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73-87 Chevy _ GMC Trucks => Engine/Drivetrain => LS Swaps => Topic started by: spanky1205 on March 27, 2014, 01:29:07 AM

Title: 5.3 Accessory Layout, DOD, E85
Post by: spanky1205 on March 27, 2014, 01:29:07 AM
I am in the process of researching a 5.3 4l60 swap for my pickup.  Is there any model that is better than others as far as accessory layout?  As I understand the AC compressor will hit the frame of my truck.  Are there any models that drop between the rails without any clearance problems?  If not are there any models I should avoid because they cause big problems?  So far I think I have counted about 10 variations of the 5.3 throughout the years.  I am sure some work better than others.

Should I avoid engines with DOD and E85 capabilities?  I doubt I will ever seek out and run E85.  I have a basic understanding of what DOD is but, I am not sure if it is something that would be helpful to me.  I have heard mixed reviews in original OE applications and I have heard nothing about a swap such as mine.  It sounds like most people turn it off and forget about it.
Title: Re: 5.3 Accessory Layout, DOD, E85
Post by: dsgb610 on March 27, 2014, 03:12:39 PM
I have DOD on my G8 GT. I wouldnt pass on a block that had it but i would replace cam and lifters before the swap. YOu can turn it off in the ECM but the DOD lifters will still be in there.
Title: Re: 5.3 Accessory Layout, DOD, E85
Post by: zieg85 on March 27, 2014, 03:23:29 PM
E85 capable is something I would go for personally.  One reason is at times it is cheaper to run even though the mileage is a whole lot worse.  You have to calculate the $/mile and with the company car I recently had if the price was over $.70 or more less than regular unleaded it was cost effective to use E-85 if I didn't mind fueling up more often.  The second reason is the crappy gas nowadays laden with alcohol if you have the engine/fuel lines set up for E-85 then you're set for anything EPA mandates especially the E15 that is coming sooner than later if they get their way.  My $.02
Title: Re: 5.3 Accessory Layout, DOD, E85
Post by: spanky1205 on March 29, 2014, 06:04:24 AM
Thanks or the help guys.

DSG - Sounds like the DOD block would be something to shy away from unless the prices is too good to pass up.  Replacing the cam and lifters is an added expense.

Zieg - I never thought of the alcohol thing. That is a good point.  Now I have to make sure my new fuel lines can take it.

Title: Re: 5.3 Accessory Layout, DOD, E85
Post by: bake74 on March 29, 2014, 09:02:40 AM
E85 capable is something I would go for personally.  One reason is at times it is cheaper to run even though the mileage is a whole lot worse.  You have to calculate the $/mile and with the company car I recently had if the price was over $.70 or more less than regular unleaded it was cost effective to use E-85 if I didn't mind fueling up more often.  The second reason is the crappy gas nowadays laden with alcohol if you have the engine/fuel lines set up for E-85 then you're set for anything EPA mandates especially the E15 that is coming sooner than later if they get their way.  My $.02

      While driving around yesterday, I saw a sign advertising E-85 fuel for sale ( it is just becoming more available in SAC and the surrounding areas ), and I always thought that E-85 was suppose to be at least comparable to gas prices if not less.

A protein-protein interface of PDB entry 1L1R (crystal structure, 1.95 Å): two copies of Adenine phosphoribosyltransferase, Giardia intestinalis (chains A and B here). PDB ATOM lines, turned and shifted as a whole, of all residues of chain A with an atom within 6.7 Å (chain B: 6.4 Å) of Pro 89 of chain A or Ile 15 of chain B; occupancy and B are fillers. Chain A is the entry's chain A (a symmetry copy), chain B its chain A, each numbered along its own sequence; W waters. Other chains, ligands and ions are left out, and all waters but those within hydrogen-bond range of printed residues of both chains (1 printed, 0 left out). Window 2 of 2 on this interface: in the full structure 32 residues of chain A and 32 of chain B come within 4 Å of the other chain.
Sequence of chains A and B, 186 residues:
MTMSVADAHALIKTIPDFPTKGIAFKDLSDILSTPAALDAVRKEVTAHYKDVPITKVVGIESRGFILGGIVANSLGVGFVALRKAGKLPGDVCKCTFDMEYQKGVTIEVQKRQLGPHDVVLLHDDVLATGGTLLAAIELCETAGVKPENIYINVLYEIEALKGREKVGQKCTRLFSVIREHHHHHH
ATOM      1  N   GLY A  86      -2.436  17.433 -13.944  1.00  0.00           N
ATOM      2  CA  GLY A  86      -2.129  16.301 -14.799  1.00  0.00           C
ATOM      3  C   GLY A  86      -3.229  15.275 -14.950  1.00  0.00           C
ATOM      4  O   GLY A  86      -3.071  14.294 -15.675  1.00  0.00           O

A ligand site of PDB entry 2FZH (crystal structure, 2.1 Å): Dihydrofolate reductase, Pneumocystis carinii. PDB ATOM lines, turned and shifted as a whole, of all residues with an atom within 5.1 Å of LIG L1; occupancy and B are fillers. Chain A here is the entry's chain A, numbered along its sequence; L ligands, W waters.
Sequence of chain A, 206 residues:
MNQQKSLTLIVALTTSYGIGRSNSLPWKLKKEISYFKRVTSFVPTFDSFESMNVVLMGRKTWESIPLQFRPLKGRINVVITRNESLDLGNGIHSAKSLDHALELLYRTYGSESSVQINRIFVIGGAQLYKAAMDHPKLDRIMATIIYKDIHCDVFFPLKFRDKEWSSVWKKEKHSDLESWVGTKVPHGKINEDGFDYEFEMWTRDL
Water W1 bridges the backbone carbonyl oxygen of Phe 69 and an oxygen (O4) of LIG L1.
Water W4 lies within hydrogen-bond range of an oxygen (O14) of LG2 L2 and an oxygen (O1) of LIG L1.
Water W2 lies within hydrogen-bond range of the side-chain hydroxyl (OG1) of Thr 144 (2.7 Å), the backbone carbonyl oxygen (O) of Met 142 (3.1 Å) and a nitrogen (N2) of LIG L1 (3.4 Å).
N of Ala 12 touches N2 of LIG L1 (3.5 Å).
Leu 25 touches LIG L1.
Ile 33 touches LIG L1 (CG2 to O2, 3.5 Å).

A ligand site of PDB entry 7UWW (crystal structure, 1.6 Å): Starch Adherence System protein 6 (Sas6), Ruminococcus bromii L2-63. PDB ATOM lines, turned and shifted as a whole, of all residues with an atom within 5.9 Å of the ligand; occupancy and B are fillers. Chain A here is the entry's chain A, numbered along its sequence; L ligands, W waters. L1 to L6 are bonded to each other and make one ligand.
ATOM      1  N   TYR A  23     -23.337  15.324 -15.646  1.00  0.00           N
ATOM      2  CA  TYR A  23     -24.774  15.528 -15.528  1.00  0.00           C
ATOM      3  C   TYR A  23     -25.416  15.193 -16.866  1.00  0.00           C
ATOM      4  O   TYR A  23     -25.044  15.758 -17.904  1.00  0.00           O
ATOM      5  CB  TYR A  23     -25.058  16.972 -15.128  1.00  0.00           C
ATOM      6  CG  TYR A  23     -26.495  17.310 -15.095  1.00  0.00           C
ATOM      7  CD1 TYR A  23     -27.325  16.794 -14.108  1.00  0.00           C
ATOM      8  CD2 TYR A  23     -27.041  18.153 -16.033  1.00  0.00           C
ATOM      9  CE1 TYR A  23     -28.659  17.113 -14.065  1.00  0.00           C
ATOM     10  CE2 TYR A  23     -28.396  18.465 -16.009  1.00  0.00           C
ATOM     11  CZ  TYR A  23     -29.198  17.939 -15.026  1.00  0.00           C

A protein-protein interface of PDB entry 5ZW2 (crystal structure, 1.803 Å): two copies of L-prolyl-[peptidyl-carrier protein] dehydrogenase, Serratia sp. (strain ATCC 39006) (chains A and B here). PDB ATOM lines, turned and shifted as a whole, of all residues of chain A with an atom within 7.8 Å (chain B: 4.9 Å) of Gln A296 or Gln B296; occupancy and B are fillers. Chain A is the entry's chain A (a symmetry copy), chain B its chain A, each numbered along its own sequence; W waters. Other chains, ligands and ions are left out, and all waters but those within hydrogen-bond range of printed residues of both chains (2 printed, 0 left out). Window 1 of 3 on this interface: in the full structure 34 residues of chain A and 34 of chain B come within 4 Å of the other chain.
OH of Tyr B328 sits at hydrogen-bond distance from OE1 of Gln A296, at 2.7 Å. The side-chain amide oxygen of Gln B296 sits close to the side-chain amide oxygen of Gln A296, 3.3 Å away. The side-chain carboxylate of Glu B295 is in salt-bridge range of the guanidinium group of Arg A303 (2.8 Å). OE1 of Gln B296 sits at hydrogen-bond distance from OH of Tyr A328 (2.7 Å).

I was shocked to see the sign that said it was .02 cents more expensive than diesel per gallon.  Which makes the order of price, gas then diesel, then E-85.
Title: Re: 5.3 Accessory Layout, DOD, E85
Post by: zieg85 on March 29, 2014, 09:13:00 AM
I can tell you I was impressed with the power of E-85 in the 2011 Ford Escape with a V-6.  It ran like a scalded dog but fuel mileage went from 28 down to 23...  To be more expensive is just not right.  Maybe the tree huggers with go for it but the average person I would hope has the sense to opt out.  I can't imagine it has taken on cause the 2014 Fusion says E15 at the most, E-85 Voids the warranty.   
Title: Re: 5.3 Accessory Layout, DOD, E85
Post by: dvdswan on March 30, 2014, 11:53:46 AM
for the accessories you will have to go with a high mount AC compressor or notch your frame.
Title: Re: 5.3 Accessory Layout, DOD, E85
Post by: spanky1205 on March 31, 2014, 05:53:29 AM
for the accessories you will have to go with a high mount AC compressor or notch your frame.

Yeah, I caught onto that.  I really want to make everything as stock as possible so I plan to look into notching the frame.  I am thinking notch and box it, but I have never done it before.  It cannot be that hard, plenty of guys are doing it.  If I do go through with notching the frame does that mean I will have to pull engine mounts to replace the A/C compressor if I ever need to?
Title: Re: 5.3 Accessory Layout, DOD, E85
Post by: Skyshadow on March 31, 2014, 12:55:10 PM
I can tell you I was impressed with the power of E-85 in the 2011 Ford Escape with a V-6.  It ran like a scalded dog but fuel mileage went from 28 down to 23...  To be more expensive is just not right.  Maybe the tree huggers with go for it but the average person I would hope has the sense to opt out.  I can't imagine it has taken on cause the 2014 Fusion says E15 at the most, E-85 Voids the warranty.   
The Escape had a turbo, thats why you felt a power increase. the E85 is more stable then 91 but it has a lot less energy. a Natural aspirated vehicle would not get a power increase.
Title: Re: 5.3 Accessory Layout, DOD, E85
Post by: Captkaos on April 03, 2014, 10:12:04 PM
None will be able to drop in as it as far as accessories in your truck.  If you are willing to notch the top of the frame it will fit down in there.  Most people myself included top mount the AC.

If you find a DOD and or VVT version and it is reasonable I would avoid it.  If you swap out parts to remove it and turn it off in the ECM.  If you don't want to swap parts just turn it off in the ECM.